Almost one in three Aberdeen teachers has considered quitting the classroom in the face of “unacceptable” levels of daily violence and abuse.
A shock survey of city teachers has revealed most have been assaulted in city schools – with almost 30% experiencing violence at the hands of a pupil in the last year.
Many others faced a barrage of derogatory comments in their daily working lives, with reports of students aiming sexual slurs and directing abuse related to their age, sexual orientation or race.
The EIS teaching union sought evidence from 660 of its city members in May this year and has now released the findings.
It said the findings portrayed a “worrying picture” of education in the city at a time when the council is, like many, struggling to retain experienced staff and fill posts.
Some 28% of teachers reported they had been hit by a pupil in the last year, with 57% saying it had happened to them over the past five years.
The most common forms of attack were being punched (41%) or being kicked (47%), while others included pushing and shoving, spitting, being struck with an object and biting.
Just over 18% indicated violent behaviour took place in their schools once a day while others (19%) reported it took place once a week and 17% said once a month.
A vast majority of teachers have experienced verbal abuse from pupils, with 53% saying it had occurred in the last year and 85% reporting it over the past five years.
There is also widespread concern about the council’s reporting procedures, with only around a third of staff feeling there was a “clear strategy” to support an assaulted worker and 16.53% “strongly disagreeing” this was the case.
Given long-standing recruitment issues in Aberdeen schools, the results also reveal around 30% have considered leaving the profession due to “disruptive, challenging or violent pupils”.
Now unions will work with local authority bosses to come up with a new plan to crack down on the assaults.
There will be a further survey of members next year to see if the situation has improved.
Ron Constable, of the EIS, said: “At no point should teachers be going into their place of employment in fear they could be assaulted or verbally abused.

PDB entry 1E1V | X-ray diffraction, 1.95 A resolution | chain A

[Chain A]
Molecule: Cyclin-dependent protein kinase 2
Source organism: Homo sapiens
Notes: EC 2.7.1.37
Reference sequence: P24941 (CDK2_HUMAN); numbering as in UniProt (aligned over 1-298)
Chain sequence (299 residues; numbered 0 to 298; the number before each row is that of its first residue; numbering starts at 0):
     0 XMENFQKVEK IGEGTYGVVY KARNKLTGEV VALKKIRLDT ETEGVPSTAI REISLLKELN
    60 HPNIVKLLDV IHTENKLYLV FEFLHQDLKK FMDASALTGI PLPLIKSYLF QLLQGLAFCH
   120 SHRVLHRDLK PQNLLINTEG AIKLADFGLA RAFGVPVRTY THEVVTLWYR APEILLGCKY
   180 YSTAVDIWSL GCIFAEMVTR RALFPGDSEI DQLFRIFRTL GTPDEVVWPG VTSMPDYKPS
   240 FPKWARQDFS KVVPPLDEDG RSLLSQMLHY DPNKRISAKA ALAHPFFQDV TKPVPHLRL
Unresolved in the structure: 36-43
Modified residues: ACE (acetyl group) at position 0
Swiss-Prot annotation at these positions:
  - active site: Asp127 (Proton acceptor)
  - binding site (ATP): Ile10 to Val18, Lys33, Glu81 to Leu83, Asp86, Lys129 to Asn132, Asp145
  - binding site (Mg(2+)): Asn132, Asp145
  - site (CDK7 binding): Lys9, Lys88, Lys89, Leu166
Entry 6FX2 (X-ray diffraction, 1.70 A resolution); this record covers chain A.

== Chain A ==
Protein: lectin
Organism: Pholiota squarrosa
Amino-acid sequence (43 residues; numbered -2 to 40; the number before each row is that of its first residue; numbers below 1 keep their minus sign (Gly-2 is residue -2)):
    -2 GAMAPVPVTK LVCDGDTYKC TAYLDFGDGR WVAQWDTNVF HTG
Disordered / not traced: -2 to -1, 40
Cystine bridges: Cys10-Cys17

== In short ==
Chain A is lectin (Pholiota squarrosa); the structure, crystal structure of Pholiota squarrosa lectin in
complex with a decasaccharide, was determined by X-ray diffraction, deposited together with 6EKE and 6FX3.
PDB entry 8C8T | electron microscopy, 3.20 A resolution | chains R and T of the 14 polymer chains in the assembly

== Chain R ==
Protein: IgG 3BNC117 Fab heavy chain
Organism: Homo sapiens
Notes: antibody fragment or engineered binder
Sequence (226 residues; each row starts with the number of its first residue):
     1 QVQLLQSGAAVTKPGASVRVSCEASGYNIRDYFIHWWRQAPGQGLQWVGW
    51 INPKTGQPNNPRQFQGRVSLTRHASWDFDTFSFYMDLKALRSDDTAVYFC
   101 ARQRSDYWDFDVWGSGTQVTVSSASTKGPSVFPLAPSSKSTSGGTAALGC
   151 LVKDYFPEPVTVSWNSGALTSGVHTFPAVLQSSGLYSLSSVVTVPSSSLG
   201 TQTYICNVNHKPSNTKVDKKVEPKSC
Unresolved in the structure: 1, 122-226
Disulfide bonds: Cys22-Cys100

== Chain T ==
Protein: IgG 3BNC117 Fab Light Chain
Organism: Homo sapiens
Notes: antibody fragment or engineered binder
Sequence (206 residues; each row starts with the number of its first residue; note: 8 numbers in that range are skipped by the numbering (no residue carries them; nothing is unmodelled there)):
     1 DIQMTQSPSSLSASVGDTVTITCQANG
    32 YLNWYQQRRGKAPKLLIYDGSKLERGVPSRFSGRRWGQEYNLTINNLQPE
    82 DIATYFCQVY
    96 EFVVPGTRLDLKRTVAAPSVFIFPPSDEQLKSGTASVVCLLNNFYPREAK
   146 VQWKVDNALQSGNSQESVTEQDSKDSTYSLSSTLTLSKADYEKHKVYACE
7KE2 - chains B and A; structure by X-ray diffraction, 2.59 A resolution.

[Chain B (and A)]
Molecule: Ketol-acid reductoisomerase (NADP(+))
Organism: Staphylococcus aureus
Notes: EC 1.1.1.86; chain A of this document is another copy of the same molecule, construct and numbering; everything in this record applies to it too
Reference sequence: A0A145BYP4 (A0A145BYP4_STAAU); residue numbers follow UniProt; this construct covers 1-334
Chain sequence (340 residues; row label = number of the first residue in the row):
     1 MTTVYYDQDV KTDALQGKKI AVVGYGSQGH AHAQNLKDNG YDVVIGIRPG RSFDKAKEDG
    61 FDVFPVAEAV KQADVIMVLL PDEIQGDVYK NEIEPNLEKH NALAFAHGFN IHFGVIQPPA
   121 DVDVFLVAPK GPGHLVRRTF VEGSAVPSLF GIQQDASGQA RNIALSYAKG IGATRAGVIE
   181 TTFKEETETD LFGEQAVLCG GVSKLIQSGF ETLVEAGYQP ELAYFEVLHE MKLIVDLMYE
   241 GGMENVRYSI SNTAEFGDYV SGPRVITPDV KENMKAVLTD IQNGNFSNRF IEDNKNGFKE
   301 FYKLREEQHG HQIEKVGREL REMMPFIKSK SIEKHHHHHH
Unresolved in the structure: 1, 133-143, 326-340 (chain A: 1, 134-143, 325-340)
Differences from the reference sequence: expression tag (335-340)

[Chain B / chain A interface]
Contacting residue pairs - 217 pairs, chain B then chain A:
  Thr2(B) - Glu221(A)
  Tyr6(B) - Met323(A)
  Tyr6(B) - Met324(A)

“Nearly 30% of our 660 members surveyed said they had been physically assaulted in the last session and 18% indicated they had seen assaults every day in their educational establishment.
“We have requested that a working group be set up, meeting every month, to look closely at these issues.”
The EIS report reads: “In the session 2018/19, 53.75% responding to the survey experience verbal abuse, with 85.66% experiencing abuse over last five years.
“By far the largest category of verbal abuse was swearing. The other categories included racist, sexual orientation, sex or gender specific, disability, religion and belief and age-related remarks being made to teachers.
“Members provided evidence of “general sexual remarks” as well as “sexually explicit comments.”
“There were also comments linked to violence, “threat of violence, challenged to a fight and personal insults.”
“This portrays a worrying picture given the challenge to recruit and retain staff in the council.”
Last September, the P&J revealed shocking statistics that showed north-east teachers had been attacked with BB guns, saws and classroom furniture.
A number of weapons were seized by staff, including multi-tools, maths compasses and craft knives.
Aberdeen City Council education committee member Martin Greig said: “The attacks on staff are completely unacceptable and should not become the norm. ”
A city council spokeswoman said: “The safety of our teaching staff is of paramount importance to the council.
“Teaching and support staff in schools receive advice and guidance to ensure they are equipped to diffuse situations and reduce levels of risk, with these arrangements kept under regular review.
“We engage regularly with trade unions and are committed to continuing that positive dialogue with a view to continuing to protect and support staff.”